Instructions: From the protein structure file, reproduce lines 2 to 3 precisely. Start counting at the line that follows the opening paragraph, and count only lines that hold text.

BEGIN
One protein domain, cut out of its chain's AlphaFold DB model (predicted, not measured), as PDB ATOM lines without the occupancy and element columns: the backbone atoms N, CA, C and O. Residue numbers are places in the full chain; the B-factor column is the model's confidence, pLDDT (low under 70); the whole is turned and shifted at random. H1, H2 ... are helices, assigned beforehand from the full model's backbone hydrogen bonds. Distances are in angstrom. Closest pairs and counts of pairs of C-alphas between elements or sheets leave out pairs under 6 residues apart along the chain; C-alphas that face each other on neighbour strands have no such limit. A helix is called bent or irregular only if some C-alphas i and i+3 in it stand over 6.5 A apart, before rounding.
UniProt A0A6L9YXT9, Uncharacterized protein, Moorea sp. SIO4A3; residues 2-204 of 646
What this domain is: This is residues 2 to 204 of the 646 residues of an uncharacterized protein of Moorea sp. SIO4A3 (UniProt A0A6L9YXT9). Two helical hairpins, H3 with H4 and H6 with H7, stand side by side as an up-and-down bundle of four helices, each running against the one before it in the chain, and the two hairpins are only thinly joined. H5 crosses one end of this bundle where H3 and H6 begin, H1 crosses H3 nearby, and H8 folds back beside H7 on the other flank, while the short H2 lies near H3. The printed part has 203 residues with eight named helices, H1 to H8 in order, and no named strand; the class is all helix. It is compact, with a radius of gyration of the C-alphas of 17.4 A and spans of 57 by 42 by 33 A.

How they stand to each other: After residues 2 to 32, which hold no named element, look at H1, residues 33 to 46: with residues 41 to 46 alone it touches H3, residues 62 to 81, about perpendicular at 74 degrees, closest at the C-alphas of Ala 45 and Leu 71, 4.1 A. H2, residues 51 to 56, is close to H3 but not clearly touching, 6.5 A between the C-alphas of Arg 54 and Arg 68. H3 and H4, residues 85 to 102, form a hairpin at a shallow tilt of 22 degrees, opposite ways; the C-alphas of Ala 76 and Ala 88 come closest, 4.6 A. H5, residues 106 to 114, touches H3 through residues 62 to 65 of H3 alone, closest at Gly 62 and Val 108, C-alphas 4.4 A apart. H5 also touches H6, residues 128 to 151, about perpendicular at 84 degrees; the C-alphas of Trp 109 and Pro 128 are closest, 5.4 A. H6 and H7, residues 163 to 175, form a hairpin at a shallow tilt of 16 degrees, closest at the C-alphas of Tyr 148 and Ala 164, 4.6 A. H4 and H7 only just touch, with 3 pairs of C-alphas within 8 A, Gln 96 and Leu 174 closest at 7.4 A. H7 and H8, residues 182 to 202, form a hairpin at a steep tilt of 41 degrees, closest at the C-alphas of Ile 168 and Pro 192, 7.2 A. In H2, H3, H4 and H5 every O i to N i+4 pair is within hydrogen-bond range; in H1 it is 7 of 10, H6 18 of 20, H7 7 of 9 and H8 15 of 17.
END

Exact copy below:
What this domain is: This is residues 2 to 204 of the 646 residues of an uncharacterized protein of Moorea sp. SIO4A3 (UniProt A0A6L9YXT9). Two helical hairpins, H3 with H4 and H6 with H7, stand side by side as an up-and-down bundle of four helices, each running against the one before it in the chain, and the two hairpins are only thinly joined. H5 crosses one end of this bundle where H3 and H6 begin, H1 crosses H3 nearby, and H8 folds back beside H7 on the other flank, while the short H2 lies near H3. The printed part has 203 residues with eight named helices, H1 to H8 in order, and no named strand; the class is all helix. It is compact, with a radius of gyration of the C-alphas of 17.4 A and spans of 57 by 42 by 33 A.

How they stand to each other: After residues 2 to 32, which hold no named element, look at H1, residues 33 to 46: with residues 41 to 46 alone it touches H3, residues 62 to 81, about perpendicular at 74 degrees, closest at the C-alphas of Ala 45 and Leu 71, 4.1 A. H2, residues 51 to 56, is close to H3 but not clearly touching, 6.5 A between the C-alphas of Arg 54 and Arg 68. H3 and H4, residues 85 to 102, form a hairpin at a shallow tilt of 22 degrees, opposite ways; the C-alphas of Ala 76 and Ala 88 come closest, 4.6 A. H5, residues 106 to 114, touches H3 through residues 62 to 65 of H3 alone, closest at Gly 62 and Val 108, C-alphas 4.4 A apart. H5 also touches H6, residues 128 to 151, about perpendicular at 84 degrees; the C-alphas of Trp 109 and Pro 128 are closest, 5.4 A. H6 and H7, residues 163 to 175, form a hairpin at a shallow tilt of 16 degrees, closest at the C-alphas of Tyr 148 and Ala 164, 4.6 A. H4 and H7 only just touch, with 3 pairs of C-alphas within 8 A, Gln 96 and Leu 174 closest at 7.4 A. H7 and H8, residues 182 to 202, form a hairpin at a steep tilt of 41 degrees, closest at the C-alphas of Ile 168 and Pro 192, 7.2 A. In H2, H3, H4 and H5 every O i to N i+4 pair is within hydrogen-bond range; in H1 it is 7 of 10, H6 18 of 20, H7 7 of 9 and H8 15 of 17.